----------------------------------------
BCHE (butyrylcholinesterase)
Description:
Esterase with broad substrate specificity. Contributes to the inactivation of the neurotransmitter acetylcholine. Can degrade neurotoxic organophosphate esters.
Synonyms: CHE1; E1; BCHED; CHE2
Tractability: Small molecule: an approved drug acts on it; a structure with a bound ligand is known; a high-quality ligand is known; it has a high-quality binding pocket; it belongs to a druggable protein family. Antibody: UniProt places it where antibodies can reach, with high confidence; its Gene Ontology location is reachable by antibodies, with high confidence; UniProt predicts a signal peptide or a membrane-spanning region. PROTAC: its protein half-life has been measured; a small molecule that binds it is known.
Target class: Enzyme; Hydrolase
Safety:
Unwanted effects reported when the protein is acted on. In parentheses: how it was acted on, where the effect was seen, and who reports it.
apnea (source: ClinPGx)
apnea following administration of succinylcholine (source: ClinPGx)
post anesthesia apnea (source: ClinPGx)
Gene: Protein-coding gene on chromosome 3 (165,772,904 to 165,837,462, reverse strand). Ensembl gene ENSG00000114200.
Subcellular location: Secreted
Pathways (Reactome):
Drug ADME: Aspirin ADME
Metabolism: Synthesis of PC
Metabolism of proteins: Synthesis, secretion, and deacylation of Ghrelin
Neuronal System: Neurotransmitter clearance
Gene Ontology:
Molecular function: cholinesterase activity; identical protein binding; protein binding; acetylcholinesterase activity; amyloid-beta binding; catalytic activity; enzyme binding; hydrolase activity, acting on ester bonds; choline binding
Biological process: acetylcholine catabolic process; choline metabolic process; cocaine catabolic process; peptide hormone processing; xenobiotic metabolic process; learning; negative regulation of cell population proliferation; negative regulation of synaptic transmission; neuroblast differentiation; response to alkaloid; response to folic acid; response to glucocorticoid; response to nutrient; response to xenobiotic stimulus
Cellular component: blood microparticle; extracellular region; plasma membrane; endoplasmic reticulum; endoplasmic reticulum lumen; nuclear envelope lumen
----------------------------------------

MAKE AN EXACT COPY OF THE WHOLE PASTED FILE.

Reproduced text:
BCHE (butyrylcholinesterase)
Description:
Esterase with broad substrate specificity. Contributes to the inactivation of the neurotransmitter acetylcholine. Can degrade neurotoxic organophosphate esters.
Synonyms: CHE1; E1; BCHED; CHE2
Tractability: Small molecule: an approved drug acts on it; a structure with a bound ligand is known; a high-quality ligand is known; it has a high-quality binding pocket; it belongs to a druggable protein family. Antibody: UniProt places it where antibodies can reach, with high confidence; its Gene Ontology location is reachable by antibodies, with high confidence; UniProt predicts a signal peptide or a membrane-spanning region. PROTAC: its protein half-life has been measured; a small molecule that binds it is known.
Target class: Enzyme; Hydrolase
Safety:
Unwanted effects reported when the protein is acted on. In parentheses: how it was acted on, where the effect was seen, and who reports it.
apnea (source: ClinPGx)
apnea following administration of succinylcholine (source: ClinPGx)
post anesthesia apnea (source: ClinPGx)
Gene: Protein-coding gene on chromosome 3 (165,772,904 to 165,837,462, reverse strand). Ensembl gene ENSG00000114200.
Subcellular location: Secreted
Pathways (Reactome):
Drug ADME: Aspirin ADME
Metabolism: Synthesis of PC
Metabolism of proteins: Synthesis, secretion, and deacylation of Ghrelin
Neuronal System: Neurotransmitter clearance
Gene Ontology:
Molecular function: cholinesterase activity; identical protein binding; protein binding; acetylcholinesterase activity; amyloid-beta binding; catalytic activity; enzyme binding; hydrolase activity, acting on ester bonds; choline binding
Biological process: acetylcholine catabolic process; choline metabolic process; cocaine catabolic process; peptide hormone processing; xenobiotic metabolic process; learning; negative regulation of cell population proliferation; negative regulation of synaptic transmission; neuroblast differentiation; response to alkaloid; response to folic acid; response to glucocorticoid; response to nutrient; response to xenobiotic stimulus
Cellular component: blood microparticle; extracellular region; plasma membrane; endoplasmic reticulum; endoplasmic reticulum lumen; nuclear envelope lumen